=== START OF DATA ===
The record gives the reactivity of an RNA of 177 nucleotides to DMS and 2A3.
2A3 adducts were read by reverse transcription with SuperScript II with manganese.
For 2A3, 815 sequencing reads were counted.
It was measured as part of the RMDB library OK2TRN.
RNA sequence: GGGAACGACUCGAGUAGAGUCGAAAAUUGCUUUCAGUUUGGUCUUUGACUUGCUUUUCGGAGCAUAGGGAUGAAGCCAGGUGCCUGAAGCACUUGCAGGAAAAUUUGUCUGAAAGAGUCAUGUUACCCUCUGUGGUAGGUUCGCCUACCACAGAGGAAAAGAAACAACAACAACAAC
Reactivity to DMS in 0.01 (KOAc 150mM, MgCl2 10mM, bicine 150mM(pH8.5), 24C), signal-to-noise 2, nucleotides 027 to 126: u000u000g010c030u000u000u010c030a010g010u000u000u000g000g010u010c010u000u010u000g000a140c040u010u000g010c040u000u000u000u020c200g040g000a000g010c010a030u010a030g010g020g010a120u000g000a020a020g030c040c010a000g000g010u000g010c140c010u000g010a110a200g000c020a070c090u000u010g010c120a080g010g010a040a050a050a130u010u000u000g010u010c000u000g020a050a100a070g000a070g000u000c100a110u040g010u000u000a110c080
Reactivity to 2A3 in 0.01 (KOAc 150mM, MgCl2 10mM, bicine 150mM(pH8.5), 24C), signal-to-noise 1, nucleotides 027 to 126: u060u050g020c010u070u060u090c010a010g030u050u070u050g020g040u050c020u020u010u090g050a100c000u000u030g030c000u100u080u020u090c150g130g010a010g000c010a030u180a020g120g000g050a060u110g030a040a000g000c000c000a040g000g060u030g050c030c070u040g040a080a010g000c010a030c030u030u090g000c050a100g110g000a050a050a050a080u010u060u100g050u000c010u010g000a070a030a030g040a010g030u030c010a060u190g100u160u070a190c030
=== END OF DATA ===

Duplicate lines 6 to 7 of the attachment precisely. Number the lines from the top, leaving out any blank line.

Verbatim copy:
Reactivity to DMS in 0.01 (KOAc 150mM, MgCl2 10mM, bicine 150mM(pH8.5), 24C), signal-to-noise 2, nucleotides 027 to 126: u000u000g010c030u000u000u010c030a010g010u000u000u000g000g010u010c010u000u010u000g000a140c040u010u000g010c040u000u000u000u020c200g040g000a000g010c010a030u010a030g010g020g010a120u000g000a020a020g030c040c010a000g000g010u000g010c140c010u000g010a110a200g000c020a070c090u000u010g010c120a080g010g010a040a050a050a130u010u000u000g010u010c000u000g020a050a100a070g000a070g000u000c100a110u040g010u000u000a110c080
Reactivity to 2A3 in 0.01 (KOAc 150mM, MgCl2 10mM, bicine 150mM(pH8.5), 24C), signal-to-noise 1, nucleotides 027 to 126: u060u050g020c010u070u060u090c010a010g030u050u070u050g020g040u050c020u020u010u090g050a100c000u000u030g030c000u100u080u020u090c150g130g010a010g000c010a030u180a020g120g000g050a060u110g030a040a000g000c000c000a040g000g060u030g050c030c070u040g040a080a010g000c010a030c030u030u090g000c050a100g110g000a050a050a050a080u010u060u100g050u000c010u010g000a070a030a030g040a010g030u030c010a060u190g100u160u070a190c030